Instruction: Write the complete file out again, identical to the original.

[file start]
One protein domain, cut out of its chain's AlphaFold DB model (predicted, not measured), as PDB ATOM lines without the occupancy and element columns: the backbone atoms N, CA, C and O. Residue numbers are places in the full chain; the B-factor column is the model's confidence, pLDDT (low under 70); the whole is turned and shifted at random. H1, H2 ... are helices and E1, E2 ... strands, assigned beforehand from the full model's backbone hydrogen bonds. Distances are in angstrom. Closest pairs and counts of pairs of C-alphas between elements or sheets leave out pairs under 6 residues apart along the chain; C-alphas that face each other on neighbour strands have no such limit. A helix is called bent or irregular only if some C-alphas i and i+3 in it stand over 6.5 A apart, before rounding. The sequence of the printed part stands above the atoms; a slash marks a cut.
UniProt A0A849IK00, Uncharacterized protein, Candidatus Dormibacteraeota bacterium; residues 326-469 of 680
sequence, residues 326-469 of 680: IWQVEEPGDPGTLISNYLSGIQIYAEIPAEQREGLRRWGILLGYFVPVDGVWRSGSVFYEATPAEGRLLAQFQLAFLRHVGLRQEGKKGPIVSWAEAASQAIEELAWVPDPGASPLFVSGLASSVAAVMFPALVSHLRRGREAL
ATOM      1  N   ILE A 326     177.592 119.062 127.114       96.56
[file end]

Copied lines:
One protein domain, cut out of its chain's AlphaFold DB model (predicted, not measured), as PDB ATOM lines without the occupancy and element columns: the backbone atoms N, CA, C and O. Residue numbers are places in the full chain; the B-factor column is the model's confidence, pLDDT (low under 70); the whole is turned and shifted at random. H1, H2 ... are helices and E1, E2 ... strands, assigned beforehand from the full model's backbone hydrogen bonds. Distances are in angstrom. Closest pairs and counts of pairs of C-alphas between elements or sheets leave out pairs under 6 residues apart along the chain; C-alphas that face each other on neighbour strands have no such limit. A helix is called bent or irregular only if some C-alphas i and i+3 in it stand over 6.5 A apart, before rounding. The sequence of the printed part stands above the atoms; a slash marks a cut.
UniProt A0A849IK00, Uncharacterized protein, Candidatus Dormibacteraeota bacterium; residues 326-469 of 680
sequence, residues 326-469 of 680: IWQVEEPGDPGTLISNYLSGIQIYAEIPAEQREGLRRWGILLGYFVPVDGVWRSGSVFYEATPAEGRLLAQFQLAFLRHVGLRQEGKKGPIVSWAEAASQAIEELAWVPDPGASPLFVSGLASSVAAVMFPALVSHLRRGREAL
ATOM      1  N   ILE A 326     177.592 119.062 127.114       96.56